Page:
Tuesday, March 27, 2012

TCBI: Regional banking

Texas Capital Bancshares Inc. (TCBI) is a regional banking company headquartered in Dallas, Texas. There is little to be said about it as a business. It's a bank. It lends money. It stresses its service. It backs entrepreneurs. The photos on the website look vaguely Texan.

End of story.

Texas Capital Bancshares had the most bullish chart among 20 stocks added today to the Zacks top buys list. However unexcited I may be about regional banks, there are some analytical models floating out there that obviously like TCBI a lot.

It isn't a far-flung banking empire by any stretch. The company has a dozen banking locations around Texas, eight of them accounted for by three metro areas: Dallas-Forth Worth, Houston and Austin.

So what has gotten the algorithms all excited about TCBI?

First, regional banks are sort of the flavor of the week. A couple of headlines from the past eight hours: "Regional banks ready to rally" (CNNMoney), "Regional banks on the upsurge as profits surge and loan books improve" (MarketWatch).

Second, Texas Capital Banshares' return on equity of 13% shows that it reinvests its earnings more efficiently than 93% of all regional banks.

Banks always have high debt/equity rations, and TCBI is no exception: Long-term debt is triple equity.

Institutions nearly all of the shares, and the price is high, requiring $4.03 in shares to control a dollar in sales.

Accelerating earnings in all but one of the past 11 quarters surely must also be a factor.

On the chart, the most recent leg up began Oct. 4, 2011 at $21.70 and has since risen to Monday's high of $36.61. The price moved into blue-sky territory last December.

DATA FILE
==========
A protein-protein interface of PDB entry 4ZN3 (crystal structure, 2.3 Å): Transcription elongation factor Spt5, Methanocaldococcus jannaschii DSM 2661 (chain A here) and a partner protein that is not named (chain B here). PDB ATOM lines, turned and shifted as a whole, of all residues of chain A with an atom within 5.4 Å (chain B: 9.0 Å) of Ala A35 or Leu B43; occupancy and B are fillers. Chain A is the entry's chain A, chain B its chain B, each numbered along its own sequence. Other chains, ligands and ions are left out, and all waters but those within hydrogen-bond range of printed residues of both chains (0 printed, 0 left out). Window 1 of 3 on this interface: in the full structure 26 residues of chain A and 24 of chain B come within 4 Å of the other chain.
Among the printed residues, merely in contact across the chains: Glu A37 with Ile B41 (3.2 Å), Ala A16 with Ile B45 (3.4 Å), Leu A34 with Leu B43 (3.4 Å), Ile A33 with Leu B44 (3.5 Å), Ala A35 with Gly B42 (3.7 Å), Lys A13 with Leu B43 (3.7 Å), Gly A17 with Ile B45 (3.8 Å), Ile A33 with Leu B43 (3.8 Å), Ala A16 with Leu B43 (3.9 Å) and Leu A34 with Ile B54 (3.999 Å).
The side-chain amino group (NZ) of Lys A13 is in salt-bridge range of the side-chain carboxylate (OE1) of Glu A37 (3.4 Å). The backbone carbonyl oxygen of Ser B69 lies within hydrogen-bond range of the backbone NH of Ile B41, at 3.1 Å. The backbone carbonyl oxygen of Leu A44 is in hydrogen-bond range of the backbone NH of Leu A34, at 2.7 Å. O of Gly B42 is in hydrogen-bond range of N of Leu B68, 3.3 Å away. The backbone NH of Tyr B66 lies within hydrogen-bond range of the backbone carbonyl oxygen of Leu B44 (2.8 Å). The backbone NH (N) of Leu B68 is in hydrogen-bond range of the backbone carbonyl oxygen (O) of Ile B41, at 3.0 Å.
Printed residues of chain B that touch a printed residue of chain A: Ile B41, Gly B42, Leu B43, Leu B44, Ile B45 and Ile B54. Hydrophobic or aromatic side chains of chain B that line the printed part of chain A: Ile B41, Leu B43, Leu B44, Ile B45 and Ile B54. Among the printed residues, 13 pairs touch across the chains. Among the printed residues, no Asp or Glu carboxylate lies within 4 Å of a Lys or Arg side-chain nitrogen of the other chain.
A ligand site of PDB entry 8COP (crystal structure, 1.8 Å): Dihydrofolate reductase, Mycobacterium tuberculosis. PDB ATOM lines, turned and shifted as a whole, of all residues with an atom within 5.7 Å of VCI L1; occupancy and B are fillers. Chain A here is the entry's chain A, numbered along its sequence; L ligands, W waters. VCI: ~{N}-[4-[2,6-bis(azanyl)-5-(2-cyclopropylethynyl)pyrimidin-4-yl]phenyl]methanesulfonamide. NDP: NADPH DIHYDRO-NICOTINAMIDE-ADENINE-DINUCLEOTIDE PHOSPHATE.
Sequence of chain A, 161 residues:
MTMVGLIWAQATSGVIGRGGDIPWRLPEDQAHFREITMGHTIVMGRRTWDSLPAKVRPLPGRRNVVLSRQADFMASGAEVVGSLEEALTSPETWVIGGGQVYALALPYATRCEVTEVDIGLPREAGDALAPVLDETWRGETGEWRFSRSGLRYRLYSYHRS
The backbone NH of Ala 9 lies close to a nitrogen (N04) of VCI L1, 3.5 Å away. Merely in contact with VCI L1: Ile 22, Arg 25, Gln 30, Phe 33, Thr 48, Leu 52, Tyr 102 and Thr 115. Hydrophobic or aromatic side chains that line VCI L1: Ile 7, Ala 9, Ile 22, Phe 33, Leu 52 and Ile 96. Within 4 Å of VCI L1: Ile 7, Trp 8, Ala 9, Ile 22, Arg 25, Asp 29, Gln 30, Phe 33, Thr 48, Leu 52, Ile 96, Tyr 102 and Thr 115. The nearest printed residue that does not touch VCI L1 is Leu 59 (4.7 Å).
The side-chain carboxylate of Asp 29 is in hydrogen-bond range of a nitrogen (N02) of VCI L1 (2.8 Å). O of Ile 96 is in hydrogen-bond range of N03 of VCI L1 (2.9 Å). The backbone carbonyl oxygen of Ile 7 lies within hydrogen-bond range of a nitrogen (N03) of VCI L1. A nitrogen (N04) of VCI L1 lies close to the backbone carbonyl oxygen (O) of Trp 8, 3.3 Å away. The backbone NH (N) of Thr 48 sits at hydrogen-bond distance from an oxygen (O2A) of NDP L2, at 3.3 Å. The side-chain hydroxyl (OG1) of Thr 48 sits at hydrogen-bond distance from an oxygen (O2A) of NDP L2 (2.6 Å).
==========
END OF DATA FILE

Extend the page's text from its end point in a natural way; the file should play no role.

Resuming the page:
So what's not to like? One aspect is common to all small regional banks: They're small and regional.

There is a degree of safety in financial institutions spread across many states, where a downturn in the auto industry, for example, won't necessarily cause much harm to the bottom line.

A small regional has much less diversification. As goes Texas, so goes TCBI.

A second aspect is market liquidity. Average volume is 369,000 shares. That produces a small options inventory with little open interest and wide bid/ask spreads. That's another way of saying that TCBI is expensive to trade, and once I'm in a position, it may not be easy to get out.

Implied volatility, at 39%, is at all-time lows, suggesting that any position I would open on TCBI should be net long. That levelof volatility provides a 68.2% chance that the price will close between $31.06 and $38.86 a month from now.

Next earnings will be published in July.

Decision for my account: I'll be passing TCBI because of the low liquidity. And as I hinted above, I just have misgivings about small regional banks. In terms of the chart and the financials, however, there's nothing not to like.

I screened the stocks using a tourney bracket with a one-month daily chart and a three-day half-hour chart, and then turned to a five-year weekly chart for the broad context in analyzing the bracket winner. See my essay "10,000 Charts" for a discussion of my screening methods.
Tim Bovee, Private Trader tracks the analysis and trades of a private trader for his own accounts. Nothing in this blog constitutes a recommendation to buy or sell stocks, options or any other financial instrument. The only purpose of this blog is to provide education and entertainment.
No trader is ever 100 percent successful in his or her trades. Trading in the stock and option markets is risky and uncertain. Each trader must make trading decision decisions for his or her own account, and take responsibility for the consequences.

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